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The microhabitat of the federally endangered Dalea foliosa was compared to that of its cedar glade congener D. gattingeri, as well as to adjoining habitat absent of both species but appearing suitable for D. foliosa (control site). Compared to D. gattingeri sites, D. foliosa sites had lower coverage of gravel, higher coverage of herbaceous vegetation, and deeper soils. Both species were present on sites with similar leaf litter and moss coverages. Nostoc commune was absent from D. foliosa populations, but present in most D. gattingeri populations. In terms of soil depth and coverage variables, control sites differed little from D. foliosa sites. Coverage of D. foliosa was negatively correlated with that of associated (neighboring) species. No appreciable differences in soil fertility were noted among sites. New populations of D. foliosa should be established in areas relatively free of competition, exposed to full or partial sunlight, with soil depths >4 cm, and near washes.
A floristic survey was conducted of the Elk and Bison Prairie, Land Between The Lakes National Recreation Area during the growing seasons of 2003 and 2004. The 265.5 ha fenced enclosure lies 1.0 km from Golden Pond, Kentucky, in western Trigg County within the Western Highland Rim of the Interior Low Plateau Province. Seven major plant habitats are: cool season grassland, warm season grassland, oak-hickory forest, loblolly pine forest, corral gravel, corral pasture, and wet pond borders. Vascular plants consist of 497 specific and infraspecific taxa in 273 genera from 93 families. Ninety-four (18.9%) were exotics. Plant representation is seven Polypodiophyta, four Pinophyta, and 486 Magnoliophyta (129 Liliopsida, 357 Magnoliopsida). The largest families in species richness were the Poaceae (75), Asteraceae (71), Fabaceae (46), Cyperaceae (25), Lamiaceae (20), and Rosaceae (15). The largest genera were Carex (17), Panicum (15), Lespedeza (9), Desmodium (8), Eupatorium (8), and Juncus, Quercus, and Solidago (7 each). Carex gravida, Uvularia sessilifolia, and Vulpia myuros were documented for the first time from the Land Between The Lakes National Recreation Area.
Results of surveys conducted from 1996 to 2004 support the endemic status of Solidago albopilosa in Kentucky as well as confirm that this species is limited to three counties in the Red River Gorge, although 35 new sites are added to the previously delimited distribution. An assessment of the status of this species identifies recreation as the primary cause for a decline in S. albopilosa populations. During our monitoring effort, 86% of S. albopilosa sites were impacted by recreation, and 33% of these were classed as severe.
This study is a compilation of vascular flora data from previous reports and current findings from 1965 through 2003 of Fort Bragg Military Reservation and Weymouth Woods Sandhills Nature Preserve, located in the Sandhills region of North Carolina. Vascular plants are divided into four major groups: Pteridophytes, Gymnosperms, Angiosperms (monocots) and Angiosperms (dicots). Reported for the study area are 143 families, 490 genera, and 1,206 species and infraspecific taxa, of which 203 (16.8%) are alien or adventive. Sixty one species are rare, of which three are federally endangered: Lysimachia asperulifolia, Rhus michauxii, and Schwalbea americana. The following five species are currently known in North Carolina only from study area populations: Carex tenax, Hypericum fasciculatum, Pteroglossaspis ecristata, Rhynchospora crinipes, and Warea cuneifolia. This study documents the importance of Fort Bragg Military Reservation and Weymouth Woods Preserve in contributing to the floristic diversity of the longleaf pine-wiregrass ecosystem.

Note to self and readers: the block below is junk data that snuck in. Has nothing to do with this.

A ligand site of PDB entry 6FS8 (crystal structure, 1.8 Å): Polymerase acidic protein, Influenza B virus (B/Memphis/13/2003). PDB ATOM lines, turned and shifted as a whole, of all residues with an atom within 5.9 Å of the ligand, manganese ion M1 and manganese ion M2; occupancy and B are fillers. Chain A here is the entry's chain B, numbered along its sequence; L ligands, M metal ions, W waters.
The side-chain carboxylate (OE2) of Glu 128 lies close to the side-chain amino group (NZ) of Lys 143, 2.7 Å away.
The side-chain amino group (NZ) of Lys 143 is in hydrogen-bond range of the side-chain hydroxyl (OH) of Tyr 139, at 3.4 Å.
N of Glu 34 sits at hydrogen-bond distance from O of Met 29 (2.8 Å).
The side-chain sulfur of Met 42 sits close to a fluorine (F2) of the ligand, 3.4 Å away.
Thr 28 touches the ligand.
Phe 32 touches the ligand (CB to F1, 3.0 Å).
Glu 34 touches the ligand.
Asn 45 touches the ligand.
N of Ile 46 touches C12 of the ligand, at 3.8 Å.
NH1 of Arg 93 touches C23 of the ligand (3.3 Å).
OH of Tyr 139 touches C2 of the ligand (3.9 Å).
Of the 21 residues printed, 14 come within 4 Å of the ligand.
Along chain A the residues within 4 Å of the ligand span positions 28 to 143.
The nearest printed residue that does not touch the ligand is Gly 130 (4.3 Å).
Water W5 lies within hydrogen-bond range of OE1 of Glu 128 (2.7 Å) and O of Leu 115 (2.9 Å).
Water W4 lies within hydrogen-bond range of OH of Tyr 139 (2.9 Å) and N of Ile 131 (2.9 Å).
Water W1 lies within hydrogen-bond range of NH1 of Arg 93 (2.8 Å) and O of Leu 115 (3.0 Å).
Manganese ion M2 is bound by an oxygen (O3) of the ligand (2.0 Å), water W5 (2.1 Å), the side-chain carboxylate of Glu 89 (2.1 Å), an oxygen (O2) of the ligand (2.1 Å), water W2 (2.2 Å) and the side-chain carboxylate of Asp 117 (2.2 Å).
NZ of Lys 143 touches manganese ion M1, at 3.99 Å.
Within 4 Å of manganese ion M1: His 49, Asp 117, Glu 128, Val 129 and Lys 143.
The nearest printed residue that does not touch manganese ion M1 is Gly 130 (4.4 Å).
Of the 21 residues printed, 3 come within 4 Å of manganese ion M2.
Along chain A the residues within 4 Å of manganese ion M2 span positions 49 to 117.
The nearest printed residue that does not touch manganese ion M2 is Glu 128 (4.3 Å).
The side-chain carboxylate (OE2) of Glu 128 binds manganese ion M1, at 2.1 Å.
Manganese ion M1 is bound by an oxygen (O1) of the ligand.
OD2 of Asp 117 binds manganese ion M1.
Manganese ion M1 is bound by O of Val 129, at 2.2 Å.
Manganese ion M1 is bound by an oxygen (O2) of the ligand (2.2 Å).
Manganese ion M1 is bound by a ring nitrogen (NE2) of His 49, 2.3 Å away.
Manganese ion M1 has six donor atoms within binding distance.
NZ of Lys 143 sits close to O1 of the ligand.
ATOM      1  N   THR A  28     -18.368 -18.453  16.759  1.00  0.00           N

A survey of the bryophyte flora, Anthocerotophyta (hornworts), Marchantiophyta (liverworts), and Bryophyta (mosses) of Jefferson County, Ohio was conducted from 1998 to 2004. Jefferson County (106,416 ha) is located in the unglaciated Allegheny Plateau region. Its eastern border is the Ohio River. Approximately 20% of the county has been mined for coal since the early 1900's, and 29% has been cleared for agriculture. Seventeen (17) species of liverworts and 1 species of hornwort were found. Jefferson County records for moss species increased from 0 to 115. The moss flora of Jefferson County is compared to that of other Ohio counties using Sørenson's similarity index (SI).
We report a new Sabal minor county record for North Carolina that represents the furthest known northern population of the largely tropical family Arecaceae in eastern North America. We give a brief introduction to Sabal and explain why this S. minor population may represent a northward range expansion in response to climate warming in northeast North Carolina. Finally, we discuss the usefulness of both historical herbarium specimens and modern day botanical collections to research on climate change and plant population responses.